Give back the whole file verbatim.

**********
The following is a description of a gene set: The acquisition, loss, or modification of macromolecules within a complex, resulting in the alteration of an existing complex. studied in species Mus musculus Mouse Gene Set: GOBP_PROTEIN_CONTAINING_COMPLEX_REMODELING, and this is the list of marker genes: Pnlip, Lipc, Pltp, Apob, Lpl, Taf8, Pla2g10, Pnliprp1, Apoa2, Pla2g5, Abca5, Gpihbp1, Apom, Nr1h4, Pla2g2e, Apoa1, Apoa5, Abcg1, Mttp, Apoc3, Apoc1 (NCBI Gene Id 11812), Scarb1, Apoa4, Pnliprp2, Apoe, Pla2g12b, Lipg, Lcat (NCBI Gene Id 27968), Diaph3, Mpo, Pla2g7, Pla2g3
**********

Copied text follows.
The following is a description of a gene set: The acquisition, loss, or modification of macromolecules within a complex, resulting in the alteration of an existing complex. studied in species Mus musculus Mouse Gene Set: GOBP_PROTEIN_CONTAINING_COMPLEX_REMODELING, and this is the list of marker genes: Pnlip, Lipc, Pltp, Apob, Lpl, Taf8, Pla2g10, Pnliprp1, Apoa2, Pla2g5, Abca5, Gpihbp1, Apom, Nr1h4, Pla2g2e, Apoa1, Apoa5, Abcg1, Mttp, Apoc3, Apoc1 (NCBI Gene Id 11812), Scarb1, Apoa4, Pnliprp2, Apoe, Pla2g12b, Lipg, Lcat (NCBI Gene Id 27968), Diaph3, Mpo, Pla2g7, Pla2g3